There was once a man who married a sweet little wife; but when he set out with her from her father’s house, he found that she had never been taught to walk. They had a long way to go, and there was nothing for him to do but to carry her; and as he carried her she grew heavier and heavier.
Then they came to a wide, deep river, and he found that she had never been taught to swim. So he told her to hold fast to his shoulder, and started to swim with her across the river. And as he swam she grew frightened, and dragged him down in her struggles. And the river was deep and wide, and the current ran fast; and once or twice she nearly had him under. But he fought his way through, and landed her safely on the other side; and behold, he found himself in a strange country, beyond all imagining delightful. And as he looked about him and gave thanks, he said to himself:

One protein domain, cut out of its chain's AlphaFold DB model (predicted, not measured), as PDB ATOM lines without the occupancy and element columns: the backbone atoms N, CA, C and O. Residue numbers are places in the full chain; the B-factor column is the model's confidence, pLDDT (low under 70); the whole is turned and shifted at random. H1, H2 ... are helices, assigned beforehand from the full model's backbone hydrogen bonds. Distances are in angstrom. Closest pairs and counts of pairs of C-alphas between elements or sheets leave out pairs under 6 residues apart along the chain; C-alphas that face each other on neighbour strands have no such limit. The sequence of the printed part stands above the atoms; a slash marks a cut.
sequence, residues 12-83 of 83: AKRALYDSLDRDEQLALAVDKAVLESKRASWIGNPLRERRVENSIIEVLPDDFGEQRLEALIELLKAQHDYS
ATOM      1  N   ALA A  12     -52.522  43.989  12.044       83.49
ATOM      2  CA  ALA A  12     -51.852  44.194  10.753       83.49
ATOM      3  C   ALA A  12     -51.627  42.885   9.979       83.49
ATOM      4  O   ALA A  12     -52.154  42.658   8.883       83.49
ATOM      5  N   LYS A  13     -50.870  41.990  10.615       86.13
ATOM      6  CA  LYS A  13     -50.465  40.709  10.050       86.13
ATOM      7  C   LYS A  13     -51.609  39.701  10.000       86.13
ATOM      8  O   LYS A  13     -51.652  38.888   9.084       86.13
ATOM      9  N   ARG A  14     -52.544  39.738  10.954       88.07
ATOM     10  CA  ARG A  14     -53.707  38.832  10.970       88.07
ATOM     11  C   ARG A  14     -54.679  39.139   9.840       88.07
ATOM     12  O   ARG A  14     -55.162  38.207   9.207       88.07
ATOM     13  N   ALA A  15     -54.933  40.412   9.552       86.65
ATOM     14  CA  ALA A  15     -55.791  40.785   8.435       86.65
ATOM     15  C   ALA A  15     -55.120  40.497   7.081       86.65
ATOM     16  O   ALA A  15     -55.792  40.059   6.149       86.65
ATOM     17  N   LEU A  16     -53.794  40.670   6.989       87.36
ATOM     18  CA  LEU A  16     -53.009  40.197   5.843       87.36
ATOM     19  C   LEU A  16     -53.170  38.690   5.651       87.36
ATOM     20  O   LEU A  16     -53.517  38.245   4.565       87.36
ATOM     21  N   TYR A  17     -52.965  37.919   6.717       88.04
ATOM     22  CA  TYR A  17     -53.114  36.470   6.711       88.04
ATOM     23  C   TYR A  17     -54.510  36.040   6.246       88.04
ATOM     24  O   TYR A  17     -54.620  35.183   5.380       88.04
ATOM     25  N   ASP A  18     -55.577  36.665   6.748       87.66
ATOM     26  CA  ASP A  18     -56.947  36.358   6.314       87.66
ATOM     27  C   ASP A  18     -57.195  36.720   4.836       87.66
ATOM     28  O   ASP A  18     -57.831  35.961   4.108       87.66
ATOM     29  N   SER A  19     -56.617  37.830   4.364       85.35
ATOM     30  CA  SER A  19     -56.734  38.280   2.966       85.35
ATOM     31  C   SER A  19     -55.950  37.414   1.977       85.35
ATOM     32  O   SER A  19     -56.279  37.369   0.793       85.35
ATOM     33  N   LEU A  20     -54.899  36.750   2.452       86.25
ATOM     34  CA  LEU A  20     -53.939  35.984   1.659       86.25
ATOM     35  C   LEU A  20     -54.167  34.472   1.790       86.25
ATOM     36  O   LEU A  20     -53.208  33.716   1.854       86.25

‘Perhaps if I hadn’t had to carry her over, I shouldn’t have kept up long enough to get here myself.’
— Edith Wharton, The Valley of Childish Things, and Other Emblems, 1896